Libya’s Budget Battle Could Imperil Oil Output, Minister Says

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Posted – 17th August 2021

Libya will struggle to sustain its current crude output if lawmakers don’t overcome a lengthy dispute and pass the OPEC member’s first nationwide budget in about seven years, the oil minister said.

The North African nation is producing roughly 1.3 million barrels per day, with a target of 1.5 million by the end of 2021, Mohamed Oun said in an interview. But he said that depends on Libya’s recently unified parliament finally agreeing on amendments to a 2021 spending plan that’s had lawmakers at odds for at least four months.

The budgetary standoff is the latest potential challenge for the industry in Libya, which holds Africa’s largest crude reserves but has struggled in recent years to pump levels close to those produced under late dictator Moammar Qaddafi. Fighting between rival factions has put the oil fields, ports and workers in the firing line and caused regular production drops.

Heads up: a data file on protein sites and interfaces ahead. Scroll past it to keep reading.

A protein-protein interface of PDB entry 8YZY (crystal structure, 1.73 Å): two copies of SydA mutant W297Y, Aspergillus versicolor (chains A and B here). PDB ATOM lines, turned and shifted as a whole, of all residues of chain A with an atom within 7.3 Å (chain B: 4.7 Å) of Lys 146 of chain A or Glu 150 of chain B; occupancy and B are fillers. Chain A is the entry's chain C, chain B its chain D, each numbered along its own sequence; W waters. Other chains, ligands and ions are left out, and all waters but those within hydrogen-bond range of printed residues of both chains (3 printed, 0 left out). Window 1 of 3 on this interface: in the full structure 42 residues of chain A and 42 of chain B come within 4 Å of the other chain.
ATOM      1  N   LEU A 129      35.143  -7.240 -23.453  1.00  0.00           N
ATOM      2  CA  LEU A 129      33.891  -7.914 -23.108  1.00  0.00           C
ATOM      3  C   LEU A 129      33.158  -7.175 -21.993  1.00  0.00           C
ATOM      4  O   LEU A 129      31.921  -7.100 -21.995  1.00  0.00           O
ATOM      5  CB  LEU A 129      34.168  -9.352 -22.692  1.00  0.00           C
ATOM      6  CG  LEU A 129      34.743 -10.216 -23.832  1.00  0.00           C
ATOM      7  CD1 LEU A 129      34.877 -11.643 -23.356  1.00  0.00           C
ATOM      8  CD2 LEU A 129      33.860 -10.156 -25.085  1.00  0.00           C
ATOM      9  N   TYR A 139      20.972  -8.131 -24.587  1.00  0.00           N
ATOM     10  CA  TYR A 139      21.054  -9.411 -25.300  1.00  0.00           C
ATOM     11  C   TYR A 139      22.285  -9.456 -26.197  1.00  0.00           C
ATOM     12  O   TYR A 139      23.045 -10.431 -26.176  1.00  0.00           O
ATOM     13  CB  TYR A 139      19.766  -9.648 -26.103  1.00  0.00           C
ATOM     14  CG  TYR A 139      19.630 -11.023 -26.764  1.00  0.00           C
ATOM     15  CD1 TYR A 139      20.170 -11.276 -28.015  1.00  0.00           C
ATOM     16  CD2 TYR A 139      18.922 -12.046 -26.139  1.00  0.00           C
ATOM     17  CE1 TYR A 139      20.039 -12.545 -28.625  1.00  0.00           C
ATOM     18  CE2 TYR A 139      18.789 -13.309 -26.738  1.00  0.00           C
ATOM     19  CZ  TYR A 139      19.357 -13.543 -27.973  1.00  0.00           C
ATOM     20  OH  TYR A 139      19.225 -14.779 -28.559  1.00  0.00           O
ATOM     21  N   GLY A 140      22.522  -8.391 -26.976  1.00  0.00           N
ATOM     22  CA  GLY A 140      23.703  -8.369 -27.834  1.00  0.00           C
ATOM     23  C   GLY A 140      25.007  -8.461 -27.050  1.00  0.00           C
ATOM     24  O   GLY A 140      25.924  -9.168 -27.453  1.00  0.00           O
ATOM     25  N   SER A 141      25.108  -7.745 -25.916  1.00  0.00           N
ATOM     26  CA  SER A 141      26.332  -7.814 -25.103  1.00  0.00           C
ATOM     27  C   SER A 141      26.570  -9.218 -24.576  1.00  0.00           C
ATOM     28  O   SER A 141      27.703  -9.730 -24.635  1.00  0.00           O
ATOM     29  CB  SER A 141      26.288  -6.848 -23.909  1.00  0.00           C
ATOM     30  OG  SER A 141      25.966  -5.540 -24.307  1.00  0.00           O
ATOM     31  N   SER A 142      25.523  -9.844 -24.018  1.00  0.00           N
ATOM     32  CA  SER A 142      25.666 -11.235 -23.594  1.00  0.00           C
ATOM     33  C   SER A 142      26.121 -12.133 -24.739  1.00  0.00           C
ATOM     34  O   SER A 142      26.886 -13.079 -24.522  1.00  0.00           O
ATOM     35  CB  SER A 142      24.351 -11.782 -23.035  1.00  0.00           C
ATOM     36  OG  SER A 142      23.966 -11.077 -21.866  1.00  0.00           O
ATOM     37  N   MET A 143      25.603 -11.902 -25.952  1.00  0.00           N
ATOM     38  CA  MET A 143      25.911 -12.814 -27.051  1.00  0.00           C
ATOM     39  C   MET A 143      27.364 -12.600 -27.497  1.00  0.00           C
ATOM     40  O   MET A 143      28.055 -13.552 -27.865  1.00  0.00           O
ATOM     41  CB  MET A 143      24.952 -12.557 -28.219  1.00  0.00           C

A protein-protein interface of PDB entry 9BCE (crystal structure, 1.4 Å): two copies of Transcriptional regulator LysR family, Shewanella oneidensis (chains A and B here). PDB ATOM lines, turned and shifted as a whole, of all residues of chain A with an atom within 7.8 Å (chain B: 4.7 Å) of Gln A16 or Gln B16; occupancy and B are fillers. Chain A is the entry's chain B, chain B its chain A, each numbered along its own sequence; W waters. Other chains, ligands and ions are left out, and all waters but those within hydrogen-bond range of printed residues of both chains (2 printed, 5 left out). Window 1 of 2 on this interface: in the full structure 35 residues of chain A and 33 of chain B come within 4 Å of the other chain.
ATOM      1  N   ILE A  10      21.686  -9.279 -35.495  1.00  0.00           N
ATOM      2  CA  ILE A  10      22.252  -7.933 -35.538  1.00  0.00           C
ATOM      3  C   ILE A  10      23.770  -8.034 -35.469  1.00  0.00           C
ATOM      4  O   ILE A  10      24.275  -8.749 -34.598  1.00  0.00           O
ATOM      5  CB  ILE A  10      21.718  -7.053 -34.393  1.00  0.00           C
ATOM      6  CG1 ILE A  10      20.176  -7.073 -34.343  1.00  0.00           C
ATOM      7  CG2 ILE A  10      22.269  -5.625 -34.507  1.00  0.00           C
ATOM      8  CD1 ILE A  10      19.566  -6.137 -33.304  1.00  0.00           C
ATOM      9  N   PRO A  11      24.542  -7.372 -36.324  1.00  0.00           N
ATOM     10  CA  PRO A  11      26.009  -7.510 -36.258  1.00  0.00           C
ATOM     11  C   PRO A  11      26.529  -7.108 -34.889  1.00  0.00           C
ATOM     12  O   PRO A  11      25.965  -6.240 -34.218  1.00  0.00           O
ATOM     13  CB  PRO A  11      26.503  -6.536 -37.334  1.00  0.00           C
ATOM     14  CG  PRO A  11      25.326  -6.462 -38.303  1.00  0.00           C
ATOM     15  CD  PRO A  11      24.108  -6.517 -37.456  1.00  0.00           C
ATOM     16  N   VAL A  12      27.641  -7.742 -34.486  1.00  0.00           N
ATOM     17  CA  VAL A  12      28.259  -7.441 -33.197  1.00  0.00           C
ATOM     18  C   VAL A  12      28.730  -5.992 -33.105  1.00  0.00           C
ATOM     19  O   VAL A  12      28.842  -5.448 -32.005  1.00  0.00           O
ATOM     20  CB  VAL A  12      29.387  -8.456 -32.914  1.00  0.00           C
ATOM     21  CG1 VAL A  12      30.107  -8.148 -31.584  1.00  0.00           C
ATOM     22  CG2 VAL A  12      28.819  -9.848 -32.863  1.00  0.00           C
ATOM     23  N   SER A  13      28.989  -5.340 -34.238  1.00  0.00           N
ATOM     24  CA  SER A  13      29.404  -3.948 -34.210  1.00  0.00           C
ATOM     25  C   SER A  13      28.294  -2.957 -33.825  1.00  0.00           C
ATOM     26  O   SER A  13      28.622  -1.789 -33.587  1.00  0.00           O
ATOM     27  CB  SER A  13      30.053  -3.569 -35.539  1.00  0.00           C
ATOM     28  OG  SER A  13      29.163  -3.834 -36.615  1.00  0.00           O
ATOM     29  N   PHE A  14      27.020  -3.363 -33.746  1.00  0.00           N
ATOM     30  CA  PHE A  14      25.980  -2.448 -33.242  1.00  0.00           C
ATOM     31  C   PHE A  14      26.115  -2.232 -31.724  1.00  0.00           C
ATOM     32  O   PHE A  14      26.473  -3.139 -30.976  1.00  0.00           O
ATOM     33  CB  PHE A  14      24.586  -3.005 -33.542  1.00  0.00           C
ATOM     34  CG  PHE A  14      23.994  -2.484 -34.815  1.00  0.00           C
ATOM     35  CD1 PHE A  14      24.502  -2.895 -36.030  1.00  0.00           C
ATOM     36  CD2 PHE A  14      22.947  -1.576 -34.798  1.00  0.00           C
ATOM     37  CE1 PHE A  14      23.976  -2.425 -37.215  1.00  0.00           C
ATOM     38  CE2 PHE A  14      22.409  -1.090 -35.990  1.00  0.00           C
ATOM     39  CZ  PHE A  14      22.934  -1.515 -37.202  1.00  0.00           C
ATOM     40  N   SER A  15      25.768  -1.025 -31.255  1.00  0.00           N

The delay in agreeing a final budget also points to the difficulty of reaching political consensus in Libya after years of rule by rival governments in the country’s east and west. Objections by some lawmakers in the parliament reunified in 2021 have focused on funds allocated for development, some of which would go to the oil industry.

Oun said his ministry has requested 7 billion dinars ($1.5 billion) for investment projects to develop the sector, but only 3 billion dinars have been earmarked in the draft budget. The state-run National Oil Corp. has long complained it needs more money to fix the Libya’s aging infrastructure.

The minister also said Libya was studying offers by foreign companies to invest in refining-related projects, without naming the firms. TotalEnergies SE of France, Italy’s Eni SpA and Spain’s Repsol SA are among companies involved in the country.

BLOOMBERG – Hatem Mohareb

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